The rear brakes can also become seized against the brake caliper. Your Mokka may no longer feel as perky as before or you may notice an odd burning smell coming from the rear end, these are most likely signs that your brakes have seized.
To fix this, you will need to raise each rear corner-safely, remove the wheel and the caliper guides and lubricate them thoroughly. After that, go ahead and fit in a new set of brake pads.
The rear end of the Mokka can also develop a vibration problem caused by a faulty rear caliper vibration damper. If after fixing the brake pads, you still notice a vibration when you press down on the brakes or there’s a rumbling noise when you reverse your car, it’s possible that one of your rear brake vibration calipers is faulty.
Vauxhall Mokka Recalls
Vauxhall Mokka has issued recalls for the following problems:
- When the atmospheric temperature is below three degrees, the front windscreen wiper may stop working when the vehicle stops moving. It usually starts working again after the vehicle has been driven for more than 10km/h (during the same driving cycle) or during the next driving cycle after the vehicle has been restarted. The Mokka vehicles affected by this recall were manufactured between 16thFebruary and 23rd July 2021.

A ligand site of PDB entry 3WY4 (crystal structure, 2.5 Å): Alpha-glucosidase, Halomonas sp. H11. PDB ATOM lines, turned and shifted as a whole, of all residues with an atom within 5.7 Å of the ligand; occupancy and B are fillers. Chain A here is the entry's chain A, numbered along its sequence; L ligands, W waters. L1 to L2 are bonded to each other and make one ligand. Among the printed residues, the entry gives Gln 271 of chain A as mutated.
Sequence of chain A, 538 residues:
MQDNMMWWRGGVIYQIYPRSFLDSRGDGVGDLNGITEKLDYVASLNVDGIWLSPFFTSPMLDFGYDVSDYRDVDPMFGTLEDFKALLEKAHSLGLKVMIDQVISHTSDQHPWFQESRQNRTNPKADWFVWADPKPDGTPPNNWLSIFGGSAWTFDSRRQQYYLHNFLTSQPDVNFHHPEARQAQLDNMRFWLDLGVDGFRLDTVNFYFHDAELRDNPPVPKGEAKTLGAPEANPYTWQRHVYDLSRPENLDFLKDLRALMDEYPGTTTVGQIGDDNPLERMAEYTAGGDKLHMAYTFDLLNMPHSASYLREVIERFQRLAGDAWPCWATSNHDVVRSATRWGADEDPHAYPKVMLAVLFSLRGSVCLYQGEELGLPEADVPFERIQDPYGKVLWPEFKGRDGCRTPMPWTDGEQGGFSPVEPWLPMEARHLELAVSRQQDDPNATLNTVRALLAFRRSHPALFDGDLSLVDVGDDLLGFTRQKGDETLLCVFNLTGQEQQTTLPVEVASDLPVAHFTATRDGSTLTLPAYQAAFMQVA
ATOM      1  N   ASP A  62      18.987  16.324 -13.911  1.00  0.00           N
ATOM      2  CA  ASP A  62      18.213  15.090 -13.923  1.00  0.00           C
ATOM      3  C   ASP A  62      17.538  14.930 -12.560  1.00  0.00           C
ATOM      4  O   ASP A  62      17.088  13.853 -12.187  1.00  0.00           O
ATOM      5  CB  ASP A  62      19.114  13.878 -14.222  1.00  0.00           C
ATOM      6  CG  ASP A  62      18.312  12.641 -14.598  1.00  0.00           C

- A faulty steering column torque sensor led to the recall of affected vehicles manufactured in 2015.
- The seat belt tensioners of the front seat can fail to correct properly after release and loosen under the weight of the passenger. The recall affected vehicles built between 2013 and 2014.
- Due to insufficient instruction, the Flexfit carrier system is not positioned correctly by drivers when not in use. This may cause some of the rear lights to fail, increasing the chances of an accident occurring. This recall concerns affected vehicles manufactured between 2011-2016
- The bolting of the control arm may be faulty and could result in the loss of driving stability. The Mokka models affected were those manufactured between 11th and 24th February 2021.
- Due to a loose bolt, there were incidents of the steering wheel detaching in a small batch of cars built in December 2019. This led to the recall of the affected cars. 
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The Vauxhall Mokka is designed to take advantage of the current trend of small SUVs. Some of the Vauxhall Mokka problems include, water pump failure, engine oil leaks, brake problems and air-conditioning problems.
But despite all these, the Mokka is reasonably efficient on paper and comes close to the expected efficiency in real life use by providing the small SUV driving experience that many people desire and this is probably one of the biggest selling points for this car.